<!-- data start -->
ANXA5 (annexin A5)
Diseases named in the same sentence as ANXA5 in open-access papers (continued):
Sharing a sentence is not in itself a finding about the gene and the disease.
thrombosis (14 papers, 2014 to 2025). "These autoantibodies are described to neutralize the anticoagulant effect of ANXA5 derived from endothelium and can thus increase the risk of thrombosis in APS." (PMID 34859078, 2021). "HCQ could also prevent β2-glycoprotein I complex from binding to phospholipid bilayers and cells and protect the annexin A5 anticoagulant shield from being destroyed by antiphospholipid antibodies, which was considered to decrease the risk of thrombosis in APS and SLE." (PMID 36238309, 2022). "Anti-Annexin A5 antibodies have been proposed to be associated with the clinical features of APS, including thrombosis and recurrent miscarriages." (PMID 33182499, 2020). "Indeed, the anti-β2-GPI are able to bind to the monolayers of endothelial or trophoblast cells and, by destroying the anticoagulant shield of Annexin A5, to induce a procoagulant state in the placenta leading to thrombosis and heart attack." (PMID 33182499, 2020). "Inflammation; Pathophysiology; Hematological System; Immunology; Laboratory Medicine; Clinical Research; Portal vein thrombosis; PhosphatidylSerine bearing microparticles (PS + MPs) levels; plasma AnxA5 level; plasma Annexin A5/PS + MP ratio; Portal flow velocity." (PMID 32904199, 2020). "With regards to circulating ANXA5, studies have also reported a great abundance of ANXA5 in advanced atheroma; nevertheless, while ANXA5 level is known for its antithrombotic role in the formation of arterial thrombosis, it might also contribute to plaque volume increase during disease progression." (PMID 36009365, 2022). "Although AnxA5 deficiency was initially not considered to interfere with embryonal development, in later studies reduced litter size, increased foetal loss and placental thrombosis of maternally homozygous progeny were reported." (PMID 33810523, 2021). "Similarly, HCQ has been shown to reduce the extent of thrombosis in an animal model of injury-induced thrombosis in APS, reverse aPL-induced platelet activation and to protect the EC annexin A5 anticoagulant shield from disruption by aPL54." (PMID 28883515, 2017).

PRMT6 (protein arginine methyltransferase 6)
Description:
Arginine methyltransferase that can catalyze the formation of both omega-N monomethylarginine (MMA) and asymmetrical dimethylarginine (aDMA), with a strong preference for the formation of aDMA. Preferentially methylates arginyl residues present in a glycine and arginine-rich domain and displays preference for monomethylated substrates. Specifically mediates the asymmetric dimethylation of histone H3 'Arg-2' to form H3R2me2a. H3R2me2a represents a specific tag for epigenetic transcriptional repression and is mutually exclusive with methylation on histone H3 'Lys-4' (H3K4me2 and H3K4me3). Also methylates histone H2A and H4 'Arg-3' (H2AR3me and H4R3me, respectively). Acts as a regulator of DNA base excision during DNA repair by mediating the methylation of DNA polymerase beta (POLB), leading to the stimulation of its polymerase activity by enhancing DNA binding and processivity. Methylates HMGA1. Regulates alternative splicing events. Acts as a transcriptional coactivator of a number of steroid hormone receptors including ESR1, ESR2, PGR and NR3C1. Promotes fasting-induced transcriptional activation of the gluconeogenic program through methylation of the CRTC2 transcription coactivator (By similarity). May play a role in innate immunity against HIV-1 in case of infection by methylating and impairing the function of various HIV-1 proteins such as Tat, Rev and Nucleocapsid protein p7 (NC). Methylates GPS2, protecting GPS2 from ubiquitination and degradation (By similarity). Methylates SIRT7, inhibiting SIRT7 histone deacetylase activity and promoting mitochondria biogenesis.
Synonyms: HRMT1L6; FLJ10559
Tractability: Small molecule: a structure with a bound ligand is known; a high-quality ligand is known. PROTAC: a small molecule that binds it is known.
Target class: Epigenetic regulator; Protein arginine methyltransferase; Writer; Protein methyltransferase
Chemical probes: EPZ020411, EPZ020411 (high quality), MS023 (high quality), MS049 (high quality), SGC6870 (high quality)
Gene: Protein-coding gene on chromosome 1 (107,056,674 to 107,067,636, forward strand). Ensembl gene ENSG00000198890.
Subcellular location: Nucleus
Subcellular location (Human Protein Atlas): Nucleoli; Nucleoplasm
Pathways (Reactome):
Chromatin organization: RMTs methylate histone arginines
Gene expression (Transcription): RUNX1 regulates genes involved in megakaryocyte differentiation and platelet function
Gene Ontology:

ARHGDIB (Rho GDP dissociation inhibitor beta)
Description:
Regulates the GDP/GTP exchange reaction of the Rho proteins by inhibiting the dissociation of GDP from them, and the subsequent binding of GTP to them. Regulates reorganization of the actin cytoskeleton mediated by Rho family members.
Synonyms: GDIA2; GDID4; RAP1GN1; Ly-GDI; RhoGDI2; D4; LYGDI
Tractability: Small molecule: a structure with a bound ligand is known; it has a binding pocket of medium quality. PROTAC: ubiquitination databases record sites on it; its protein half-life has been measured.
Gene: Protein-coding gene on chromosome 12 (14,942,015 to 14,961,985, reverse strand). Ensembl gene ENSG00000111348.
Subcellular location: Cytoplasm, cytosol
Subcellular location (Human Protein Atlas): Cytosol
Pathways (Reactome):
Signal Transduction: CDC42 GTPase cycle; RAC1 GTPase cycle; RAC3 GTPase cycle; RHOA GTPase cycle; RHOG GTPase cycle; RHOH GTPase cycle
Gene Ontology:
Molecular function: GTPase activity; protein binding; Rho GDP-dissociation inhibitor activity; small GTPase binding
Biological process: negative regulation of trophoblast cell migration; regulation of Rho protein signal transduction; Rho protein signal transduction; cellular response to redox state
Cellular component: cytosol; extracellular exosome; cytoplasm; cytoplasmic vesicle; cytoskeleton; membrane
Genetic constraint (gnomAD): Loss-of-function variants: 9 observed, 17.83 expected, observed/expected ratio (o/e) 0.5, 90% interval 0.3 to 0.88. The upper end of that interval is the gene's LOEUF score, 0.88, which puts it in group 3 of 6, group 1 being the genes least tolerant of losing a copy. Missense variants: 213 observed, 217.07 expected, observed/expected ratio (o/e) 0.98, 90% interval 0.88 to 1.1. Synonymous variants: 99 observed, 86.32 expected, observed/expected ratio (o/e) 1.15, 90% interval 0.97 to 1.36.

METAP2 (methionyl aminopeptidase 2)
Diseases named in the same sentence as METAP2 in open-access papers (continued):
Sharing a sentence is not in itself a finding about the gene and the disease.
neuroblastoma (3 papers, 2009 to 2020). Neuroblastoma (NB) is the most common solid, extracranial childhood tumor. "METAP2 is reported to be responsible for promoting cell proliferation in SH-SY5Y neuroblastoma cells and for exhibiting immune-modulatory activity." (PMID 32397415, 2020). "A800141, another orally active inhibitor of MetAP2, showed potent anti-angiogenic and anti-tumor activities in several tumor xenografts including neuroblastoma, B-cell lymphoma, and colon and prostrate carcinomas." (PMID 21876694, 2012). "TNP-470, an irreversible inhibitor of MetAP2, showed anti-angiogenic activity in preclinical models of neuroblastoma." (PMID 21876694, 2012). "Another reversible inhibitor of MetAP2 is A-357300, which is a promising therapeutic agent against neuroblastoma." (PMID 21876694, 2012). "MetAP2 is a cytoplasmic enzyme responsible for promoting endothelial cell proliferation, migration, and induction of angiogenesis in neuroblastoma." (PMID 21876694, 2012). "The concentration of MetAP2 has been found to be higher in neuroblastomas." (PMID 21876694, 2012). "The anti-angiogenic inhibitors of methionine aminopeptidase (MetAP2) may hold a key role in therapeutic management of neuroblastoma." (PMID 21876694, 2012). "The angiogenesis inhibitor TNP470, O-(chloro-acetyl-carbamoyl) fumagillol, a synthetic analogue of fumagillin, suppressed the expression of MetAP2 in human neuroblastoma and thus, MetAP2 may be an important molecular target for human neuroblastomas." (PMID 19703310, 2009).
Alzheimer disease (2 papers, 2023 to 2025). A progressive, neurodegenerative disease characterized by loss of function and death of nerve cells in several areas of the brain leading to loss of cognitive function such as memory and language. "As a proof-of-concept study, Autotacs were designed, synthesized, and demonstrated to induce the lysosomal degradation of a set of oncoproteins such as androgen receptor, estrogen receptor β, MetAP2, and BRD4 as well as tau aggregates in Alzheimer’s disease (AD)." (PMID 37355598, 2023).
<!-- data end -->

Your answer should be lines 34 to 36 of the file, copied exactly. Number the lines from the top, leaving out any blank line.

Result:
METAP2 (methionyl aminopeptidase 2)
Diseases named in the same sentence as METAP2 in open-access papers (continued):
Sharing a sentence is not in itself a finding about the gene and the disease.